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(35,186 posts)
Fri Nov 24, 2023, 11:02 AM Nov 2023

The red state 'brain drain' is well underway -- here's why [View all]


The New Republic's Timothy Noah, in an article published on November 22, emphasizes that the "brain drain" from red states isn't something that may or may not happen in the future — it's already underway.

"Republican-dominated states are pushing out young professionals by enacting extremist conservative policies," Noah reports. "Abortion restrictions are the most sweeping example, but state laws restricting everything from academic tenure to transgender health care to the teaching of 'divisive concepts' about race are making these states uncongenial to knowledge workers."

Noah continues, "The precise effect of all this on the brain drain is hard to tease out from migration statistics because the Dobbs decision is still fairly new, and because red states were bleeding college graduates even before the culture war heated up. The only red state that brings in more college graduates than it sends elsewhere is Texas, but the evidence is everywhere that hard-right social policies in red states are making this dynamic worse."

Noah cites specific examples, including doctors Kate Arnold and Caroline Flint — a same-sex married couple who left deep red Oklahoma and moved to Washington, D.C. to get away from Republican anti-abortion and anti-contraception activities as well as book bans in their former state.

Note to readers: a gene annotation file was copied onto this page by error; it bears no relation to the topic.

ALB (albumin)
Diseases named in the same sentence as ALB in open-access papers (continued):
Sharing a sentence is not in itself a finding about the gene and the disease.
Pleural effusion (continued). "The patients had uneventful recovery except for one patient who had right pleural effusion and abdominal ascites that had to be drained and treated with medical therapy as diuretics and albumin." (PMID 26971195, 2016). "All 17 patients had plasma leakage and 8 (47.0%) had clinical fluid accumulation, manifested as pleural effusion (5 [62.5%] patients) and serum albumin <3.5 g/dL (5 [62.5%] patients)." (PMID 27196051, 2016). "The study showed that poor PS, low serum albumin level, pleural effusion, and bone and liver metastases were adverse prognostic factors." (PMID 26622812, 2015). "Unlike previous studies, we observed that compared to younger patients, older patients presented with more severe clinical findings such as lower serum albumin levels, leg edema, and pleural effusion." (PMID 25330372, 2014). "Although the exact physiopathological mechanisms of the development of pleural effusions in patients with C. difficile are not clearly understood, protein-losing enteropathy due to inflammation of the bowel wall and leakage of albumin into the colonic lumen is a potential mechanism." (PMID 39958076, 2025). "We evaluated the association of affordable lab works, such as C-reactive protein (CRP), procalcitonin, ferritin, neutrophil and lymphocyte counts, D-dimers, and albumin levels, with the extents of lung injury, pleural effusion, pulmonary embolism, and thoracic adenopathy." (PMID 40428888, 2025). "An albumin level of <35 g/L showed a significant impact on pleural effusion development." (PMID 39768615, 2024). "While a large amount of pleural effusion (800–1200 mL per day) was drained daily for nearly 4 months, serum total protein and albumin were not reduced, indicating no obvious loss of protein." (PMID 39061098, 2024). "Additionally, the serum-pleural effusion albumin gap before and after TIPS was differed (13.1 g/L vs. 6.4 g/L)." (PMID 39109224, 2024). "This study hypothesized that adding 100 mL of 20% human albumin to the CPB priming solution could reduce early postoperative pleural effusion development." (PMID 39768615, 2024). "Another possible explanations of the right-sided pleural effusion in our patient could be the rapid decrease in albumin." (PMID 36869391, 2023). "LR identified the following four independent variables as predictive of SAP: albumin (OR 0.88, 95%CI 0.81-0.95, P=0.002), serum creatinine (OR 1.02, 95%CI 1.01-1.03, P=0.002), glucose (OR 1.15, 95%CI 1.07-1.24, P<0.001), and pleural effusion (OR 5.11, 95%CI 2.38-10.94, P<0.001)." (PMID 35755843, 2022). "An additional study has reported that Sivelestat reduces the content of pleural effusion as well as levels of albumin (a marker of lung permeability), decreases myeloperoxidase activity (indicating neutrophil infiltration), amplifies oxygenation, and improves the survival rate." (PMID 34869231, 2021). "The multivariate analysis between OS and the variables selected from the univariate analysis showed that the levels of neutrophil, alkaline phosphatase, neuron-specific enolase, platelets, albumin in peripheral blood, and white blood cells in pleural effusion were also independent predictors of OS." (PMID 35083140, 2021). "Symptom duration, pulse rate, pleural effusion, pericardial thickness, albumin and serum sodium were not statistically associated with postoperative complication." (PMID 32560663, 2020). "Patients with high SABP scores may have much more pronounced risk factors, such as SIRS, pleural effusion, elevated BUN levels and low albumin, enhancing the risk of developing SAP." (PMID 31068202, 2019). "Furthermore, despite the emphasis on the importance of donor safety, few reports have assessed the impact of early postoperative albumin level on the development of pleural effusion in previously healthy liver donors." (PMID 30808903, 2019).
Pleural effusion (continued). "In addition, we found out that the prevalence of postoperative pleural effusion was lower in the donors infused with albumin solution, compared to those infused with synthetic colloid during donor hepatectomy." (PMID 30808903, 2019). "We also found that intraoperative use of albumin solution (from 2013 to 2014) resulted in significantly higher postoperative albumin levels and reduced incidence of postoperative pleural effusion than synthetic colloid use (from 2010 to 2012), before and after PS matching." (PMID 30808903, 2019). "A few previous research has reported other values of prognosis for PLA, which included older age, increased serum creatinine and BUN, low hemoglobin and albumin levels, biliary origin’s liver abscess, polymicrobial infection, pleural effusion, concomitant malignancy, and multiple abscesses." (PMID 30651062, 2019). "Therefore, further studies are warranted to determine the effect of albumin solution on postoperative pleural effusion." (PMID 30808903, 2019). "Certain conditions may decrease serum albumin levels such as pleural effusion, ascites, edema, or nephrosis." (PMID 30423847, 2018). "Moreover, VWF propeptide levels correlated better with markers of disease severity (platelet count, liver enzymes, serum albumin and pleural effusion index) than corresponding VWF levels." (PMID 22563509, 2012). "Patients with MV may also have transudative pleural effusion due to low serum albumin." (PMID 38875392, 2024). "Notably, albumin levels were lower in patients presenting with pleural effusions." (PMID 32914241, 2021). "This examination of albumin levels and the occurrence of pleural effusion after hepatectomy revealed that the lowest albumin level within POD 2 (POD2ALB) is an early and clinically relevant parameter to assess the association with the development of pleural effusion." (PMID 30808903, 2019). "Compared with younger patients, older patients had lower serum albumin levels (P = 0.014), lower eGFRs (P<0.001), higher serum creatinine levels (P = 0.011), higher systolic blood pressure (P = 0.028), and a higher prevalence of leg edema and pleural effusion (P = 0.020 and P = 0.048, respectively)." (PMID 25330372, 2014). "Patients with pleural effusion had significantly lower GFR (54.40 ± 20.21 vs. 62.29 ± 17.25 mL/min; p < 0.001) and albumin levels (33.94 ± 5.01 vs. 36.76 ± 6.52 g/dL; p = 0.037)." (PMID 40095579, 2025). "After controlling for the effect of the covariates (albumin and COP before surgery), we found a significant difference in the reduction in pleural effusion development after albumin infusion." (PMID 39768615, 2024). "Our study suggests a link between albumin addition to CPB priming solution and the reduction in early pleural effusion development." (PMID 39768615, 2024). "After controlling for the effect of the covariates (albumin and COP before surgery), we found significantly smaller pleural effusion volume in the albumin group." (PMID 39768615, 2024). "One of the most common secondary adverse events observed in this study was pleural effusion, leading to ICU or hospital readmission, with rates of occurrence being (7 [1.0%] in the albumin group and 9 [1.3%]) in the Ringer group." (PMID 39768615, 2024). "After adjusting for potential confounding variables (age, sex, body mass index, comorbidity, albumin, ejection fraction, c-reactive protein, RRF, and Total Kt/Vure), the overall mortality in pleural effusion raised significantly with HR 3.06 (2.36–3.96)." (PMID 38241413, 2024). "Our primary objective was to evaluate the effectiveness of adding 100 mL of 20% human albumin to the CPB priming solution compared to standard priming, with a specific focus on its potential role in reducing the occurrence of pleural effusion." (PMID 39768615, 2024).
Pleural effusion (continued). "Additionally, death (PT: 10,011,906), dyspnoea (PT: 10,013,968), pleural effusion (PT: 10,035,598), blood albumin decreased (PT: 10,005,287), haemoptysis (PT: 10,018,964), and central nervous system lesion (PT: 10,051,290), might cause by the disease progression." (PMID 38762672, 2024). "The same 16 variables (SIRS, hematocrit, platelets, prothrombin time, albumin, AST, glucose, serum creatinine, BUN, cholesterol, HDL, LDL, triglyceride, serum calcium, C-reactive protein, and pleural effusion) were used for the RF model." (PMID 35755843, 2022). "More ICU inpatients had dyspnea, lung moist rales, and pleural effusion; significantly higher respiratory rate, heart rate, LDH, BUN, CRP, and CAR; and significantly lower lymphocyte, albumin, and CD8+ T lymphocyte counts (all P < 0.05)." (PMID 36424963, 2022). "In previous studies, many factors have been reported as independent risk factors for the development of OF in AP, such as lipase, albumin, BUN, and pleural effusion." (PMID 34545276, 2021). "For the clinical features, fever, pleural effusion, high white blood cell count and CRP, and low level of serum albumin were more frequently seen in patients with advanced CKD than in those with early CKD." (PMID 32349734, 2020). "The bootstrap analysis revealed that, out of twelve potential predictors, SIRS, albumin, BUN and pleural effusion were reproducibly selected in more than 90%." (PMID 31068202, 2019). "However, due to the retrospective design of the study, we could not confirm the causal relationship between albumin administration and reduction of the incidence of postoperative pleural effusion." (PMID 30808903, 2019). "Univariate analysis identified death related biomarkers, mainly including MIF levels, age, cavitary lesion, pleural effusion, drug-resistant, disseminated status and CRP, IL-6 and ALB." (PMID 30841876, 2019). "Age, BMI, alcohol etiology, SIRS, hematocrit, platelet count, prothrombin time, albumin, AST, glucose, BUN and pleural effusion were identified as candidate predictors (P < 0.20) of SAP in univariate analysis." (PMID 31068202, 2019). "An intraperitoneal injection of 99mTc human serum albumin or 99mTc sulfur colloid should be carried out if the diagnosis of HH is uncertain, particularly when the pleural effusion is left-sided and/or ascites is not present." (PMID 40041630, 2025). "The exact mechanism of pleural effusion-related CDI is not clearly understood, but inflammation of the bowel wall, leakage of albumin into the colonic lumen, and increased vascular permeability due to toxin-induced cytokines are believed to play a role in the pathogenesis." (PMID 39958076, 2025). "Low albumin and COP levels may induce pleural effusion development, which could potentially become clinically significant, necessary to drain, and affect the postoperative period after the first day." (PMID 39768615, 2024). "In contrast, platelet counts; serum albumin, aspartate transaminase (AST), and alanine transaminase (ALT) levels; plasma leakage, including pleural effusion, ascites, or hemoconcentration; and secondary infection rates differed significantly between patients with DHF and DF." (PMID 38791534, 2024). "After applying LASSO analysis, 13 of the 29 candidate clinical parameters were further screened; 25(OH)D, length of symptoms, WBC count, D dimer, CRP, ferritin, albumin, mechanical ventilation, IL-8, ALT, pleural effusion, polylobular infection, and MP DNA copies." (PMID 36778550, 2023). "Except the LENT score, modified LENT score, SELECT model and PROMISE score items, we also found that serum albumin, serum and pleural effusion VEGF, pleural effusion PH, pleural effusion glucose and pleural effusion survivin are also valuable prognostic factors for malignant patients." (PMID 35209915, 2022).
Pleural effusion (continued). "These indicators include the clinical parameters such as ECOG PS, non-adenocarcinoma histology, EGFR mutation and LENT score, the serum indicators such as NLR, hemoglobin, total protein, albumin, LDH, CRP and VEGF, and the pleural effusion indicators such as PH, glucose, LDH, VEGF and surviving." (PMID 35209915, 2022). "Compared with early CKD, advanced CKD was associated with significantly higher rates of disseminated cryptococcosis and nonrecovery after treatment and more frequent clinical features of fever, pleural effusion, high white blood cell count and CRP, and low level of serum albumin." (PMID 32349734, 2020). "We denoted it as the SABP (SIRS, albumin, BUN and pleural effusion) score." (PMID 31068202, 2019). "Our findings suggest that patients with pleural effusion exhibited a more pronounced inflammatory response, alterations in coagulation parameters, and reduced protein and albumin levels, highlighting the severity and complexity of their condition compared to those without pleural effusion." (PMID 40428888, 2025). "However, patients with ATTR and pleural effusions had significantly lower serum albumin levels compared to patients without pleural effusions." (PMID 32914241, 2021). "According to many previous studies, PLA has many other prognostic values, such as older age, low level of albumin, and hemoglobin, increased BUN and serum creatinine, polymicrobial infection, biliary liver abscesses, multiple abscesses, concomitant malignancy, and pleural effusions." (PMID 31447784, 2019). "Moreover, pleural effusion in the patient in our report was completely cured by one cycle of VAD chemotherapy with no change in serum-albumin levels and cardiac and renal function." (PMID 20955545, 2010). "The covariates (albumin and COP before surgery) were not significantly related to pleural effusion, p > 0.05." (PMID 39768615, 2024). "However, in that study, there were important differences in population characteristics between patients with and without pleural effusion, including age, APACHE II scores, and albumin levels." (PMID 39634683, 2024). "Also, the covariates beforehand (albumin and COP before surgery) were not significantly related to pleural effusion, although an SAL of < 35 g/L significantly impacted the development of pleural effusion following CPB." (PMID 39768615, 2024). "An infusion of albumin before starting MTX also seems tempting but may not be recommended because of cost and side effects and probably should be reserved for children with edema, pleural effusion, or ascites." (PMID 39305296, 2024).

I read the long version at The New Republic, but snipped from this link, which summarizes the article.

If you have time, though, TNR's article is definitely worth the time as it covers so much of "how we got here": Example from TNR:


That changed with the 2010 election. In a historic realignment largely unrecognized at the time, the GOP won a majority of governorships and legislative chambers. Today, Republicans control a 52 percent majority of governorships and a 57 percent majority of state legislative bodies, and in 22 states Republicans enjoy a “trifecta,” meaning they control the governorship and both legislative chambers (or, in the case of Nebraska, a unicameral legislature). At the time Dobbs was handed down, Republicans enjoyed even greater reach, with trifectas in 23 states.


The article then goes on to tell how Trump has chased out any academic or educated leanings from the populace:


But with the arrival of Donald Trump, college graduates left the Republican fold for the foreseeable future. Trump dropped the Republican share to 44 percent in 2016 and 43 percent in 2020. If Trump wins the nomination in 2024, the GOP’s share of college voters could drop below 40, and I don’t see any of Trump’s challengers for the Republican nomination doing much better. It isn’t clear they even want to, because today’s GOP sees college graduates as the enemy.


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